imagination in any high sense. They fulfill their mission when they are
clean and reliable in material affairs. What is beyond this is a
pretense at literature under impossible conditions, assumed to beguile
the unwary, and harmless or vicious, according to circumstances. It is
seen at its worst in the Sunday editions, with their sheets as many

          --as autumnal leaves that strow the brooks
    In Vallombrosa.

It is safe to say that for the faithful reader of the Sunday newspaper
there is no intellectual salvation. Like the Prodigal Son, he is fain to
fill his belly with the husks which the swine do eat, and he has not the
grace even to long for the more dignified diet of fatted calf.

The newspaper habit is pretty generally recognized as demoralizing, and
in so far it may be in a literary point of view less dangerous than the
magazine habit. The latter is often accompanied by a self-righteous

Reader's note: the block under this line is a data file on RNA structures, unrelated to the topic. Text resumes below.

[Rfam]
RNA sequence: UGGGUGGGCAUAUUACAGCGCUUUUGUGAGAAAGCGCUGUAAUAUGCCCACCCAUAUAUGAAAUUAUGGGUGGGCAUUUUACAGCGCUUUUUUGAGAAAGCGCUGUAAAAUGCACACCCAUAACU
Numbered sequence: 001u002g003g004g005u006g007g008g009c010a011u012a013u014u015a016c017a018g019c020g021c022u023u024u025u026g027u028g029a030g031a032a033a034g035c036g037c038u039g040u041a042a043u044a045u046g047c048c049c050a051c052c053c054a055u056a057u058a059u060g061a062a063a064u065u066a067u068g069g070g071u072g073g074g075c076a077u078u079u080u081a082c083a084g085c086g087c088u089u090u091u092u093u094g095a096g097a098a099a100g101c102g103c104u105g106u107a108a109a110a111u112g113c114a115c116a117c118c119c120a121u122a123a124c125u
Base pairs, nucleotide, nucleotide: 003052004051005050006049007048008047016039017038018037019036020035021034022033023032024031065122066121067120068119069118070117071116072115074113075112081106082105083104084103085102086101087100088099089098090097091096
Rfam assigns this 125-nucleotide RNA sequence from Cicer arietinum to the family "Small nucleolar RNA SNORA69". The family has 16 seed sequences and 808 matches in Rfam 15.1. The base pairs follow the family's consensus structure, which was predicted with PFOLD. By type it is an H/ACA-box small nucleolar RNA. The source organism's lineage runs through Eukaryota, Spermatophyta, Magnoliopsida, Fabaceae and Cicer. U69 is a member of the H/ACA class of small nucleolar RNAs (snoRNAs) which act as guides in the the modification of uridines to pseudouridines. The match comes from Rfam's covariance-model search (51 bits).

conviction that it is a virtue. There is a class who take on airs of
being of the intellectual elect on the strength of reading all the
leading magazines; who are as proud of having four serials in hand at
once as is a society belle of being able to drive as many horses; who
look with a sort of pitying contempt upon persons so old-fashioned as to
neglect the magazines in favor of books, and who in general are as
proudly patronizing in their attitude toward literature as they are
innocent of any connection with it. This is worse than too great a
fondness for journalism, and of course this is an extreme type; but it
is to be feared that at their best the magazines represent mental
dissipation.

It is true that genuine literature is often published in periodicals;
and there are many editors who deeply regret that the public will not
allow them to print a great deal more. As things are, real literature in
the magazines is the exception rather than the rule. The general
standard of magazine excellence is the taste of the intellectually
_nouveaux riches_--for persons who have entered upon an intellectual
heritage which they are not fitted rightly to understand or employ are
as common as those who come to material wealth under the same
conditions. It is to this class, which is one of the most numerous, and
still more one of the most conspicuous in our present civilization, that
most of the magazines address themselves. The genuinely cultivated
reader finds in the monthlies many papers which he looks through as he